The Student News Site of University of California - San Diego

The UCSD Guardian

The Student News Site of University of California - San Diego

The UCSD Guardian

The Student News Site of University of California - San Diego

The UCSD Guardian

    New Bill Puts Executive Salaries Out in the Open

    In an effort to increase financial transparency within
    California’s public university administrations, Gov. Arnold Schwarzenegger
    signed a bill last week that will require any university decisions on executive
    pay to be made at public meetings.

    Senate Bill 190, the Higher Education Governance
    Accountability Act, will affect both the UC and CSU systems. Authored by state
    Sen. Leland Yee (D-San Francisco), the bill’s primary purpose is to shed light
    on proceedings pertaining to executive compensation when they occur within
    meetings of the UC Board of Regents and the CSU Board of Trustees.

    According to the bill, university officials are now required
    to vote on all executive compensation packages in an open session of a
    subcommittee and a full board. Additionally, the bill requires full disclosure
    of any compensation package, along with an accompanying reasoning for the
    package and public comment on the item at hand. SB 190 also closes a loophole
    that allowed the UC regents and the trustees to sidestep state-mandated open
    meetings law.

    The UC Office of the President responded to the passage of
    SB 190 by citing the implementation of similar university policy regulations
    last year.

    “This legislation aligns with and supports the practice we
    put in place over a year ago that requires all compensation for UC senior
    managers to be approved in public,” UCOP spokesman Paul Schwartz said in an

    According to Adam Keigwin, Yee’s communications director,
    further codification of these regulations in the form of state law was
    necessary to ensure that such accountability remains a priority.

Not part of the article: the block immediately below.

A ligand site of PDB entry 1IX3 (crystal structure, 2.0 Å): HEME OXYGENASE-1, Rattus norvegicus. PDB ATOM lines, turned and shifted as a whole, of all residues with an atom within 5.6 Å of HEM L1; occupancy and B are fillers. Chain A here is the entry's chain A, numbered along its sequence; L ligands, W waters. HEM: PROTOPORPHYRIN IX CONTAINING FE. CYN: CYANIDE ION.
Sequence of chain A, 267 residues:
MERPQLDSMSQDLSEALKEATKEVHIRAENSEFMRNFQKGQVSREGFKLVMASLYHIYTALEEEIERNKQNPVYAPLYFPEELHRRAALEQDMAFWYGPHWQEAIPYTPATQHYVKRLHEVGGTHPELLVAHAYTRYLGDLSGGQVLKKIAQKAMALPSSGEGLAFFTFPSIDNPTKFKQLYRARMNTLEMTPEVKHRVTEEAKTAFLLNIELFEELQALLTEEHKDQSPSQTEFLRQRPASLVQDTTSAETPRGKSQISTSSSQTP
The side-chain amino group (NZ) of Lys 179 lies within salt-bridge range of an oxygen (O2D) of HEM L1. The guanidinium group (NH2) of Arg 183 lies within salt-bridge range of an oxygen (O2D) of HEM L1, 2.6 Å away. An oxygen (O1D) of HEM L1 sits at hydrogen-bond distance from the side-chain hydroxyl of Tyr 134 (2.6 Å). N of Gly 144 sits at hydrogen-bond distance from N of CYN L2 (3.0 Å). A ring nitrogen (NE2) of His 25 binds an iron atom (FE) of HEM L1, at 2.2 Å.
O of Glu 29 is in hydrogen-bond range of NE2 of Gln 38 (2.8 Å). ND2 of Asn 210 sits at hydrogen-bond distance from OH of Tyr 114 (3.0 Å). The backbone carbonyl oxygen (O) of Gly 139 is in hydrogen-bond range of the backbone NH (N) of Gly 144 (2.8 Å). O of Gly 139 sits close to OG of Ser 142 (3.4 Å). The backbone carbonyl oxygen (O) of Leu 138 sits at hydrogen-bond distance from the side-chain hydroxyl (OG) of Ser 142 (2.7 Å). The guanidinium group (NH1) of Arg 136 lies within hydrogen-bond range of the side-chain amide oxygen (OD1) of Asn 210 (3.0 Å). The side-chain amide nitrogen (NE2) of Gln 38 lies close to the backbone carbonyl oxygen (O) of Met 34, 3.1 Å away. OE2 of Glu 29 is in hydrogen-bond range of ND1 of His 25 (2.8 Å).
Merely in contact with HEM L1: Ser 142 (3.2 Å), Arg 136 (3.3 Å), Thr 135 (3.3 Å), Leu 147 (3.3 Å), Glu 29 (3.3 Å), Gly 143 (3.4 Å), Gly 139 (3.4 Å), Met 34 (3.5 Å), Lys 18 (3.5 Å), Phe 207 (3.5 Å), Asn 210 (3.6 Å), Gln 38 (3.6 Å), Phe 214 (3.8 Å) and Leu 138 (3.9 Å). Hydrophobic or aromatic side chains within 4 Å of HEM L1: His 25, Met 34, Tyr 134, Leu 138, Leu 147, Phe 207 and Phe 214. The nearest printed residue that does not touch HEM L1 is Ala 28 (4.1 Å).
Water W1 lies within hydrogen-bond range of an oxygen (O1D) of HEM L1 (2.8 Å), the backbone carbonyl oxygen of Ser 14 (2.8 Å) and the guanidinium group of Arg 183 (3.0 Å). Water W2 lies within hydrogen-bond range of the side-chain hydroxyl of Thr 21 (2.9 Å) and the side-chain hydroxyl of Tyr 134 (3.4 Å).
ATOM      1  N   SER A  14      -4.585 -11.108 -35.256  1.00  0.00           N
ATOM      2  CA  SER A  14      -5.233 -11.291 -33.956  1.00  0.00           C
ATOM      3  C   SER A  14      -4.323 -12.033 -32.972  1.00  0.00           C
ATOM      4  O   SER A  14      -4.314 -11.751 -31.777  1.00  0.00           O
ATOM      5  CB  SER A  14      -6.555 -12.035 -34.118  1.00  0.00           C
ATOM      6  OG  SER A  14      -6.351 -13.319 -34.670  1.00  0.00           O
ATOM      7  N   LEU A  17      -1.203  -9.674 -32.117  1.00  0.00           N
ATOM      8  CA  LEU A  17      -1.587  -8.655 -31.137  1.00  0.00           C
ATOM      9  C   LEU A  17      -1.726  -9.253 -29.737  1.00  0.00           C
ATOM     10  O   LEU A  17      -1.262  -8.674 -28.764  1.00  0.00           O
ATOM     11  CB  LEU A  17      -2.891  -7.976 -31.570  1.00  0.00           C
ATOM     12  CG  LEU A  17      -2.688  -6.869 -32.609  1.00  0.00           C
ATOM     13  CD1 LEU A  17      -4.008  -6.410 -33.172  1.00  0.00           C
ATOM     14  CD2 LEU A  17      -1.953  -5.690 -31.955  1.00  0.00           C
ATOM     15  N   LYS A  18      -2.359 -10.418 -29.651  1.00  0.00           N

“What they’ve implemented is just policy, and at any time,
    theoretically, they could go back and change that policy, and this law will
    prevent that from happening,” Keigwin said. “While we’re glad they’ve made some
    of those changes, we don’t want changes in leadership or changes in the board
    [of regents] to change that policy.”

    Last year, both university systems faced criticism when
    newspaper reports revealed a number of undisclosed compensation perks that were
    awarded to top executives without public knowledge. According to Keigwin, SB
    190 serves as a way for the universities to re-establish legitimacy and public

    “The board of regents violated the public trust by approving
    exorbitant compensation packages behind closed doors,” Keigwin said. “SB 190
    will hopefully allow us to regain that trust. At the end of the day this is the
    taxpayers’ money, this is the students’ money, and the students and the
    taxpayers deserve to know how this money is being spent.”

    Although SB 190 does not officially become law until January
    2008, the state Senate has requested that universities begin honoring the new
    regulations without delay.

    “There’s no reason they need to wait until January to
    implement the bill, especially in light of the fact that they’ve started their
    search for the new president, so the public should know what’s going on there,”
    Keigwin said.

    First introduced in February and co-authored by Assemblyman
    Anthony Portantino (D-Pasadena), SB 190 was amended several times before
    receiving unanimous approval by the state Senate last month.

    A similar proposal, Assembly Bill 775, was rejected by the
    Senate Appropriations Committee last year.

    Donate to The UCSD Guardian
    Our Goal

    Your donation will support the student journalists at University of California, San Diego. Your contribution will allow us to purchase equipment, keep printing our papers, and cover our annual website hosting costs.

    More to Discover
    Donate to The UCSD Guardian
    Our Goal